Disappearing Fruit, The Ark of Taste and The Good Stuff
My family moved around a bit when I was a kid, following my dad’s assignments at various air force bases. His last assignment before retiring from the military was in Merced, California. As soon as he retired he and my mother immediately moved our family to San Diego to live my mother’s dream, temperatures of 72 degrees every day, and near the ocean. That lasted about 8 months until we relocated to the Bay Area, chasing jobs for my parents. It was the late 1970’s and there were a lot of crises – gas, hostage, jobs. Moving to San Jose at that time, right before the tech boom, was a good move for them. Looking back now I remember there were still fruit orchards everywhere, mixed in between housing developments. Campbell felt like a little country town, farmy almost. Sadly, most if not all of those beautiful, fruitful orchards are now gone.
Blenheim Apricots used to be grown in abundance in the Santa Clara valley starting in the early 1900’s. By the 1960’s they started to decline. Blenheim’s are sweet and tart and are wonderful fresh or dried and in preserves, but they mature a little more slowly than other varieties. They also bruise easily. Because they are not ideal for shipping long distances they fell out of favor with growers and distributors. The decline has been so pronounced that they have even been placed on the ‘Ark of Taste’, a list of fruits, vegetables, animal breeds, cheeses, breads, and more that are in danger of disappearing in a generation or two. The list is created and maintained by the Slow Food Foundation for Biodiversity, a sister organization of Slow Food USA. Their mission is to promote agricultural biodiversity, environmental harmony and food for all. I’m paraphrasing a much bigger mission, and if you are interested I recommend you visit their site as well as Slow Food USA to find out all that they do and stand for. It's good stuff.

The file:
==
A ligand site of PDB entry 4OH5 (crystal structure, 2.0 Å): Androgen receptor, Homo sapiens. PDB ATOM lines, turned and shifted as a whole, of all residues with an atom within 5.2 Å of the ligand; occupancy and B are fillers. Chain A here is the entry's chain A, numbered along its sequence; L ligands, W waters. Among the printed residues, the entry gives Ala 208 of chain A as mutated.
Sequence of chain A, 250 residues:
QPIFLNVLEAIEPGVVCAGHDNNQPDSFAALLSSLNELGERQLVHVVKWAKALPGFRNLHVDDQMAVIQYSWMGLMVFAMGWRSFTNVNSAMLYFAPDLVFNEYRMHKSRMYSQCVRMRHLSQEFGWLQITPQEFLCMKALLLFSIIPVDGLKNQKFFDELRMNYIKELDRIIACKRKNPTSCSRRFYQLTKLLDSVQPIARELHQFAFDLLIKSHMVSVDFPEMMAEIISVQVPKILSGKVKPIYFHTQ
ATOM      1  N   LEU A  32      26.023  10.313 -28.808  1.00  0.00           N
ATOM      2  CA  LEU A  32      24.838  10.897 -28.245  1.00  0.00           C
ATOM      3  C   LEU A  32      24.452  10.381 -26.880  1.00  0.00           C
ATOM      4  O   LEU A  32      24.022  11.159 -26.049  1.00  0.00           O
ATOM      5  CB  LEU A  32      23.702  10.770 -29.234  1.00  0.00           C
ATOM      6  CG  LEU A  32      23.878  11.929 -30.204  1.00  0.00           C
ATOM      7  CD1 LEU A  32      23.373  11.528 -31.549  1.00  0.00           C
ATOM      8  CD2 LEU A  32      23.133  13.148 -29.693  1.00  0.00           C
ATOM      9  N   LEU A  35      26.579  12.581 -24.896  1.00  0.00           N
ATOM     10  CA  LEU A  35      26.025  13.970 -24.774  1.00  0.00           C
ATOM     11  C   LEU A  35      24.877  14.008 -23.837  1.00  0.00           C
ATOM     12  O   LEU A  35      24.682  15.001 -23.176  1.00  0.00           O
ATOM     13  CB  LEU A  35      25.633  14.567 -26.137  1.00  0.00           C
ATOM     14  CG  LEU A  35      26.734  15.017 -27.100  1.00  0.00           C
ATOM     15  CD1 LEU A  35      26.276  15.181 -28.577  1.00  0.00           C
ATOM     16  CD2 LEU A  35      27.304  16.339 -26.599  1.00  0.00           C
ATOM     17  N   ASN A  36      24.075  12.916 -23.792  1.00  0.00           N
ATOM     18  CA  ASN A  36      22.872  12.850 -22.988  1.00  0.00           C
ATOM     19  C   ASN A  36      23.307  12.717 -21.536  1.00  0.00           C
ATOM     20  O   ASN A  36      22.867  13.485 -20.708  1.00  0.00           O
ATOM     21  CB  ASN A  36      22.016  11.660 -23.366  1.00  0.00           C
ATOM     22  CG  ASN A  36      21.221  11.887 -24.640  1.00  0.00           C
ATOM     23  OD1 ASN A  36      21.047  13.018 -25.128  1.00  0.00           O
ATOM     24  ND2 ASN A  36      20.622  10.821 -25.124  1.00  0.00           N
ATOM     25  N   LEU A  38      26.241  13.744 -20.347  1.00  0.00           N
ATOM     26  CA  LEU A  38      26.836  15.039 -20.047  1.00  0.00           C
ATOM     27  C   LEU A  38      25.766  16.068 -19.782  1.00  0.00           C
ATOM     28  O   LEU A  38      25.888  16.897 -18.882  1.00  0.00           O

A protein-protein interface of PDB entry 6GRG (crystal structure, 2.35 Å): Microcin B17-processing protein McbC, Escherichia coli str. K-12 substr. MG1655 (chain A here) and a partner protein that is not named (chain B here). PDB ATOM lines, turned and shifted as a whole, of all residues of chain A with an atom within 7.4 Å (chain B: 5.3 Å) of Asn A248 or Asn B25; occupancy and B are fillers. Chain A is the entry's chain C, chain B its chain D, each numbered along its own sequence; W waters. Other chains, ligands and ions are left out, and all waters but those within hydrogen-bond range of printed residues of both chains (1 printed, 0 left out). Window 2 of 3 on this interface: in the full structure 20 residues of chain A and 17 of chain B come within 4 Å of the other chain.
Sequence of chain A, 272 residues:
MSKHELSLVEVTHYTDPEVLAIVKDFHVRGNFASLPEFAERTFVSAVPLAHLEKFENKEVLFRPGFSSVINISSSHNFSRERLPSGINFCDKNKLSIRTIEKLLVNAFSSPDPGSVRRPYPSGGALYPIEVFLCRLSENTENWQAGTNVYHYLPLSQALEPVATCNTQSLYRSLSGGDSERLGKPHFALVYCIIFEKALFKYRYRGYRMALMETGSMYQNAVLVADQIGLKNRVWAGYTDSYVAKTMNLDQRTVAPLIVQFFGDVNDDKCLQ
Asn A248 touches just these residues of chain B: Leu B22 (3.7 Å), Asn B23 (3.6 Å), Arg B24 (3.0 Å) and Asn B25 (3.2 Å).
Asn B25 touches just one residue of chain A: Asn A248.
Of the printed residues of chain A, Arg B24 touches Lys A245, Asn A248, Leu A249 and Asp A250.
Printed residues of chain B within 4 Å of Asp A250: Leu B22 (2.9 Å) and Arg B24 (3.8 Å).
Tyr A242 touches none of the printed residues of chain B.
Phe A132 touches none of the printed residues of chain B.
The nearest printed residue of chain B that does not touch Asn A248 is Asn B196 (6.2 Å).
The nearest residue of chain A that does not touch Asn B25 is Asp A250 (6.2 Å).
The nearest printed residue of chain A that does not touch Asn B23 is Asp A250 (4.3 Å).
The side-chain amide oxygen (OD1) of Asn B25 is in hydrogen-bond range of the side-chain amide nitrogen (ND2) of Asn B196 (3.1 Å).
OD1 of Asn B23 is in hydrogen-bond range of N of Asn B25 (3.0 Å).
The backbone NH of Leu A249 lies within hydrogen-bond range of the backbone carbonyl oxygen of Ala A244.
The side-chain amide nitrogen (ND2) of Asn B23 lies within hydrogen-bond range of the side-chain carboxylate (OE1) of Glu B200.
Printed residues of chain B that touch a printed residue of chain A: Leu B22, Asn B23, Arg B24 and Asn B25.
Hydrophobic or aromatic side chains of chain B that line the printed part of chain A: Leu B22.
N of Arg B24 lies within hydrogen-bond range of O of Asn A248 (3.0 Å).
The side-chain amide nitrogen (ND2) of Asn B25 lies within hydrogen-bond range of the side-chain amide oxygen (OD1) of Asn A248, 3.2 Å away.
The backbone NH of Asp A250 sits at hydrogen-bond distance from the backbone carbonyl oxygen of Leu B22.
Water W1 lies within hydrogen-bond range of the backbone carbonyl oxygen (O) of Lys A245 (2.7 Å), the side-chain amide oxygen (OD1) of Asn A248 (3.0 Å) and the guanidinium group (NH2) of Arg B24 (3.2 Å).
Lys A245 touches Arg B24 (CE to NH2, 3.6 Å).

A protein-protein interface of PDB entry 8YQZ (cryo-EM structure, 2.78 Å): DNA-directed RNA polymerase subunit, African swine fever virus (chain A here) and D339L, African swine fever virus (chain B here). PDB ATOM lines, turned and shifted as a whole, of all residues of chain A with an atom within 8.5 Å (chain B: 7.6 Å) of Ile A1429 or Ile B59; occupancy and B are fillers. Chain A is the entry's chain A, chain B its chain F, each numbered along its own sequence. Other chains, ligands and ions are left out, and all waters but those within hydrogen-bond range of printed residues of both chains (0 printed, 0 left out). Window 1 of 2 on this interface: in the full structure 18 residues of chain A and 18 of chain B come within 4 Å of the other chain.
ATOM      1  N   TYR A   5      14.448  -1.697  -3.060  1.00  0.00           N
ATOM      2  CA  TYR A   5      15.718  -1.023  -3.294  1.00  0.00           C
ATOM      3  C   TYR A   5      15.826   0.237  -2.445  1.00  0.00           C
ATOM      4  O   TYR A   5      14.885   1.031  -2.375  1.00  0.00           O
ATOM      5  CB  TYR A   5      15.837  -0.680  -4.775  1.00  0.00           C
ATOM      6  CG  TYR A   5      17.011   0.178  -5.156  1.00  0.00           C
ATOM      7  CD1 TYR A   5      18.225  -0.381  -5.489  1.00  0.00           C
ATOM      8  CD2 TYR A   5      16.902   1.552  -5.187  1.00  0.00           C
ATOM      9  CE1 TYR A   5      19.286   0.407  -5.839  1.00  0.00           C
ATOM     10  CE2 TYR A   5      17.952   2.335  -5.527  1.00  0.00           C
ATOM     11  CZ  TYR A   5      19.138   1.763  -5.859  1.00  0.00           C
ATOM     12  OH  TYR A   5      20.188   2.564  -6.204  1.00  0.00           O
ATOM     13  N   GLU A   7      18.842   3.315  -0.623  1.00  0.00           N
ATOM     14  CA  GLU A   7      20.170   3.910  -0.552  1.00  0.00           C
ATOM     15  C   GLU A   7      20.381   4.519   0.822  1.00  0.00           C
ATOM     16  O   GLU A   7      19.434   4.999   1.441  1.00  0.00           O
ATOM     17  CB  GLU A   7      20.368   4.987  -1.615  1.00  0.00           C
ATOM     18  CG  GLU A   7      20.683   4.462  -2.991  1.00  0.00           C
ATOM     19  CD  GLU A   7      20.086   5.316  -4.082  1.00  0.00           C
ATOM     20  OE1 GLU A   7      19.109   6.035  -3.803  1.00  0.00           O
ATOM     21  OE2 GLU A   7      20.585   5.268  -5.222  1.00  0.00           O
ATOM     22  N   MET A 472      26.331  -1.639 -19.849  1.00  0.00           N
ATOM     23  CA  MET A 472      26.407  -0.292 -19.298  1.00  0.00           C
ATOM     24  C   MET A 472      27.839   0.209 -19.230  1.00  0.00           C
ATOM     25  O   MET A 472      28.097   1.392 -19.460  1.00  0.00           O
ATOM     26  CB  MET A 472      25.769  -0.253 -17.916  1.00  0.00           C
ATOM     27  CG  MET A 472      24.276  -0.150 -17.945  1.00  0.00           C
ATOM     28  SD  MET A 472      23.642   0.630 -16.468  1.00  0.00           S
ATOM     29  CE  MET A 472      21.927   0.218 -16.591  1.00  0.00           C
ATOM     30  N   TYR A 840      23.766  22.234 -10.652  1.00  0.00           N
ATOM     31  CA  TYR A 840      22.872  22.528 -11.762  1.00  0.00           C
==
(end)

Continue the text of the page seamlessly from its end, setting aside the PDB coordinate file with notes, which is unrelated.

Back to Blenheim Apricots! The star in The Good Stuff Chili Apricot Jam in our August Farm to Fork in a Box. This jam is made with four ingredients; apricots, sugar, New Mexico chilies and lemon juice. That’s it. And it’s soooo good. It’s perfectly balanced, and not overly sweet. The chilies give a little zing at the end, but I wouldn’t call it spicy. Because this jam is made without commercial pectin, which is pretty icky, the process requires less sugar, allowing the fruit to come forward. How does one make jam without pectin? Simply cooking it a lot longer. Which is why it’s difficult to find commercial jams without it as an ingredient.
The Good Stuff is the creation of Janet McDonald, of Sacramento, California. She loves seasonal cooking and produce and making jam allowed her to extend those flavors into any season. She began sharing her jam with friends, and after hearing, ‘You should sell this stuff’ enough times, she did. She launched The Good Stuff in 2012. She comes up with all of her flavor combinations herself and like much like her, they are very practical, but elegant. No forced combinations that sound better than they taste. Perhaps her background in restaurant design influences her palate and passion? Janet sources all of her fruit from local family owned farms that are mostly or all organic, such as Otow Orchard in Granite Bay, Good Humus in Capay, Soil Born Farms in Rancho Cordova, Patrick's Berry Farm and Garden in Camino. and Terra Firma Farm in Winters These small farms that are growing these difficult to find, and possibly in danger of extinction, varieties are the real heroes. Without these farms committed to these varieties, our plates would be sadly boring and tasteless. The Good Stuff starts with the best stuff.
All her jams are delicious and can be used in a variety of ways from spreading it on toast to mixing in yogurt. We love it on a creamy cheese, served with crackers. Janet gave me a hint of a way to use the jam – spread it on the bottom of the crust before you add your fruit for a little surprise in your next pie. If you want to go all out, put it on some vanilla ice cream, crumble some Almond Biscotti on it and drizzle a teaspoon of Pomegranate Balsamic Vinegar on top!
Meet the Maker - janet McDonald of The Good Stuff and learn more about her jams by watching our video.